With Google’s release of Penguin 2.0, we have another piece of evidence to pile on the “New SEO” heap. Just like the first update, Penguin 2.0 is about punishing websites that have built poor links to their sites.

It’s not really all that surprising. Links are still a big deal in SEO, and if you can build enough of them, you’ll rank. So because of this, online business owners still find value in building links for their sites. However, too many of them are building poor-quality links. So let’s just get this out in the open: 

If you build poor-quality links to your website, you are WORSE OFF than if you built no links at all!

That’s because low-quality links are BY FAR the biggest “red flag” Google looks at in a website.

Of course, that leaves us in a sticky situation. We need links, but if we build links and they happen to be “poor quality” by Google’s standards, we’re only going to be digging our own graves.

That’s why it’s absolutely vital to have a standard for the “perfect link” – a link Google views as ideal. Obviously, the best links are all-natural, meaning links you receive for simply posting great content. But sometimes you need to give your site a bit of a push. And for these situations, it’s absolutely vital you know what a good link looks like.

So let’s explore that, shall we?

Authority and Relevance

Unsurprisingly, a “good link” in Google’s eyes is a combination of two main factors: Authority and Relevance.

This is how Google’s algorithm has ranked websites from the very beginning. And it’s also how they determine whether or not a link pointing to your site is good or spammy. If it’s good, it increases your rankings. If it’s spam, it flags you for a potential penalty in a future Google update.

In a nutshell, the perfect link is a link from a well-trusted authority website in your niche. So for example, if you own a store that sells basketballs, getting a link from a site like Nike.com would be INCREDIBLE for your rankings.

What is a Spammy Link?

Have you ever visited a page that was nothing but ads, sales copy or popups that demanded you to enter your information? We all have, and like everyone else, when you did, you left as quickly as possible. These websites are not considered quality, so Google is not going to rank them high in the search engine results, and possibly not at all. If this is the type of sites you have linked to yours, then you are going to be placed in the same arena as those sites, no matter how good your site actually is!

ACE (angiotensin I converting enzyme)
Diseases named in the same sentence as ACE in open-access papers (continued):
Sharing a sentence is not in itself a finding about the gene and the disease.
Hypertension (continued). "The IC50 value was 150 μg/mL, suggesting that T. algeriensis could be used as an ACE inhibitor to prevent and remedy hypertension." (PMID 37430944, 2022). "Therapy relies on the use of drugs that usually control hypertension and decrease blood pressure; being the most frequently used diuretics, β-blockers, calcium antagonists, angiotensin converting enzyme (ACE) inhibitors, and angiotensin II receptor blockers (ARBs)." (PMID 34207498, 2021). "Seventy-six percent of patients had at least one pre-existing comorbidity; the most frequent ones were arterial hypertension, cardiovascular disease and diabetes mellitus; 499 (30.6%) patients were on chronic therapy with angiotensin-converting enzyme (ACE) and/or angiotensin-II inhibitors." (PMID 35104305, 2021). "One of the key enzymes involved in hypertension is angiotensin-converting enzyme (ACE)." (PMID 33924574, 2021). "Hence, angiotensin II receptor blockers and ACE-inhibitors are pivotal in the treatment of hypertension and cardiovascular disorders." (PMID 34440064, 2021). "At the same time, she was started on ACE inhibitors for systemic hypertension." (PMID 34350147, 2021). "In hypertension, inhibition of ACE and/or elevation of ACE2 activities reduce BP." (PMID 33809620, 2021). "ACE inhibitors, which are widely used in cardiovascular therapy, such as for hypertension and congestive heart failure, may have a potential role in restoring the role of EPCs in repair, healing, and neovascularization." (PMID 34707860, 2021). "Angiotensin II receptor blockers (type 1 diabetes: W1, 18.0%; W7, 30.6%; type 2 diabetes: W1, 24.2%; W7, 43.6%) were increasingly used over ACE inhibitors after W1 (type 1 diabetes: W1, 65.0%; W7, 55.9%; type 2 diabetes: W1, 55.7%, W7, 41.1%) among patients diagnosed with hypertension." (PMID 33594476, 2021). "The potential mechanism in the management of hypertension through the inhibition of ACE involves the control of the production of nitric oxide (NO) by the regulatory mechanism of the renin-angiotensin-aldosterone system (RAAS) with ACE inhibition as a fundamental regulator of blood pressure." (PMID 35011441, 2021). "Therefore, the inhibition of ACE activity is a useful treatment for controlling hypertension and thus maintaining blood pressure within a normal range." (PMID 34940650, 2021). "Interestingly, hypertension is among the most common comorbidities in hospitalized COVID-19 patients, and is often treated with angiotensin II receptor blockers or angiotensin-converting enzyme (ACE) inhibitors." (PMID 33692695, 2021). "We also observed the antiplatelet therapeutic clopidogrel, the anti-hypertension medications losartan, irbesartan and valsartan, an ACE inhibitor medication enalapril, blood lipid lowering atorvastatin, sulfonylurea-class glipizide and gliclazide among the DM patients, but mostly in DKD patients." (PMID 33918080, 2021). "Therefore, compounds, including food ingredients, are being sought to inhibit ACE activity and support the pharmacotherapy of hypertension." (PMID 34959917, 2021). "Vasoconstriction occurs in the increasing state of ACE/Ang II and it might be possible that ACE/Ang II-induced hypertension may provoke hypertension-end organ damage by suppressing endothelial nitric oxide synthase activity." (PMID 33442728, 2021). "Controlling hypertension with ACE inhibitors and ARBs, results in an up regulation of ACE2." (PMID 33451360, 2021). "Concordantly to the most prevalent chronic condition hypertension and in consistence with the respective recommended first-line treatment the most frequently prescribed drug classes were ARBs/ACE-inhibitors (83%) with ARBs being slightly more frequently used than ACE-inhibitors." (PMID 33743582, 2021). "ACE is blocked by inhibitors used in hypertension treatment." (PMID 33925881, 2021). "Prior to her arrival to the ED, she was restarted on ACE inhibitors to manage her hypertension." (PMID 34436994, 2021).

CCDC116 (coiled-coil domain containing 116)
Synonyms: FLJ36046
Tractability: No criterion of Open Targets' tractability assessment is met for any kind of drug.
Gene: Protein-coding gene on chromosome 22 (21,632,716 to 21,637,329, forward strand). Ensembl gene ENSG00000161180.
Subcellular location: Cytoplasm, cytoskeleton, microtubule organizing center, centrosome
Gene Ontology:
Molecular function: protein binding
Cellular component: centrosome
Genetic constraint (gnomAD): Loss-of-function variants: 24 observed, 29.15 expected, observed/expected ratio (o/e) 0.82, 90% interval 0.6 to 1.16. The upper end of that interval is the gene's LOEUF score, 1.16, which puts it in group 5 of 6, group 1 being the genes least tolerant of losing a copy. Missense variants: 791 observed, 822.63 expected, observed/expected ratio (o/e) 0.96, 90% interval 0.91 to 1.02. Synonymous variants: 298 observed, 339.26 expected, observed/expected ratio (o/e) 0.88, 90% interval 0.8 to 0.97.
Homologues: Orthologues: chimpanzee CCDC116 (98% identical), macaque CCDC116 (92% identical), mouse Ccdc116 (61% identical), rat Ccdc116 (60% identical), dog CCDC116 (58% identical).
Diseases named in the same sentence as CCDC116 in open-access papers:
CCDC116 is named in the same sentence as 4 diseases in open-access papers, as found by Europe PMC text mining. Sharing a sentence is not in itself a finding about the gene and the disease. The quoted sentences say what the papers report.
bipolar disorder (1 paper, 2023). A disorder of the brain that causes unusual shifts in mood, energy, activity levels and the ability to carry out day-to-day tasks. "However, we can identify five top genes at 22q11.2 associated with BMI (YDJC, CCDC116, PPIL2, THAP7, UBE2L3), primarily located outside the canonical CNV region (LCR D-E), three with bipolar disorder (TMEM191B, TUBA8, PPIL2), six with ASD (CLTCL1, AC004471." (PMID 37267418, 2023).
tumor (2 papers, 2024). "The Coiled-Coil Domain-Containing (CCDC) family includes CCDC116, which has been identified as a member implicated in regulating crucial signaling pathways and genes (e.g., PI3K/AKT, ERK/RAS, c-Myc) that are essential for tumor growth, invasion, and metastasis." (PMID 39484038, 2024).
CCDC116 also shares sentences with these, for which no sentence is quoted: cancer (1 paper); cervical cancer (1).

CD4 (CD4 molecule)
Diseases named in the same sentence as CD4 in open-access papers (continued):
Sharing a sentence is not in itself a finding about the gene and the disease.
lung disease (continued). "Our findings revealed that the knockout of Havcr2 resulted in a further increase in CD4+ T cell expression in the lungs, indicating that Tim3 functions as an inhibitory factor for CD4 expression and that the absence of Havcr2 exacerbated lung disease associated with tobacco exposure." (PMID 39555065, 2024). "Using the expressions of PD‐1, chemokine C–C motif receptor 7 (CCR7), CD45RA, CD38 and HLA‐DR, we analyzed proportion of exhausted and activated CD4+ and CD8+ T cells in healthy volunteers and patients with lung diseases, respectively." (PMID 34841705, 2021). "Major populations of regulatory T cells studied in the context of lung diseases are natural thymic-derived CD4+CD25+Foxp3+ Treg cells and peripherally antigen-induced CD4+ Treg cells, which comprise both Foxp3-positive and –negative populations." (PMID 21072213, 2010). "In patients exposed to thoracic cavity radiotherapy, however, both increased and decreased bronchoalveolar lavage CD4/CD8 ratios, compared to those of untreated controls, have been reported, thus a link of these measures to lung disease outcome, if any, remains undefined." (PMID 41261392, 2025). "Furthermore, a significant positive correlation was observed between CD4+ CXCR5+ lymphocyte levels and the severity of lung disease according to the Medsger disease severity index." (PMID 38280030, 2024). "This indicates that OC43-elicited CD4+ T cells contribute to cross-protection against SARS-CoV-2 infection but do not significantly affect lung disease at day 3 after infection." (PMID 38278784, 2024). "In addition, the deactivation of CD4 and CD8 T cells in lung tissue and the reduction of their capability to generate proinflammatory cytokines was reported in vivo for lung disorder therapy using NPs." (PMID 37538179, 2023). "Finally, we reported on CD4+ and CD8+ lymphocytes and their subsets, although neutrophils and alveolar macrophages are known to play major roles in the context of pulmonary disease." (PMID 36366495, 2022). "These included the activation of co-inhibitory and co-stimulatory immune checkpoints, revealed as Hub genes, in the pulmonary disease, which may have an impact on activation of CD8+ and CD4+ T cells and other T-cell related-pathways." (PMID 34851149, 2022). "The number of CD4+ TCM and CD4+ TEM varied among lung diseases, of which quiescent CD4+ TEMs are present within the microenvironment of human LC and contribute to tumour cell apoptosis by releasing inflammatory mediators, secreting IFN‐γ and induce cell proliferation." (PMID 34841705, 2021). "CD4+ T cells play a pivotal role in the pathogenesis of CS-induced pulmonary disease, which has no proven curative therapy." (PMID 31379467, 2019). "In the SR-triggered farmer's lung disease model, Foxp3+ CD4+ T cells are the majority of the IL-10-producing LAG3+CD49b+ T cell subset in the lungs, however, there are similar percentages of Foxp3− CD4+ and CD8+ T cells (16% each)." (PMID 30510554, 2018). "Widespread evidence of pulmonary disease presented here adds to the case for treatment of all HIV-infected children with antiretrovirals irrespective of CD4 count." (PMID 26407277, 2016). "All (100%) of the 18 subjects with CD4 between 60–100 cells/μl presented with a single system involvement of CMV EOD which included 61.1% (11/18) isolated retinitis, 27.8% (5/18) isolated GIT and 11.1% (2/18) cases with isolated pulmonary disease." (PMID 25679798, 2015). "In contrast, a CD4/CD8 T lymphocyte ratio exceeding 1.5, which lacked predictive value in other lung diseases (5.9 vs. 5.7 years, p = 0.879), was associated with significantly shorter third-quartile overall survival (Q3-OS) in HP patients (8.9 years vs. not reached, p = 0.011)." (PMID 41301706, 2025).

Having backlinks on your site that are not top quality is harmful, trust me on that. Google has a strong reputation with its users, and one of the main reasons for that is it delivers quality links to its users. So before you kick and scream and start cursing the Google algorithms, take a minute to reflect on their purpose. To provide the most relevant, useful and informative links to the search results. If that is not you, don’t blame Google, blame yourself.

Looking at Relevancy

Another issue that Google has with websites is the relevancy of backlinks. If you have a website that focuses on hair loss treatments, but backlinks from sites that focus on stereo speakers, basketball, or other unrelated topics, Google will penalize you. Why? Because it displays a red flag for link farming, something many website owners did in the past to obtain more links and higher rankings.

A hair loss treatment website could have links for health-related items, shampoos, brushes, vitamins, and a variety of other topics and still be relevant.

Here are some factors Google considers for authority:

  1. Site PageRank – PageRank is a metric designed by Google. Now, it means a few different things, but in general, the higher the PR of a site, the more authority it has in Google’s eyes. PR is a scale from 0-10, with each number being exponentially better than the last. A PR 3 website has much more authority than a PR 2.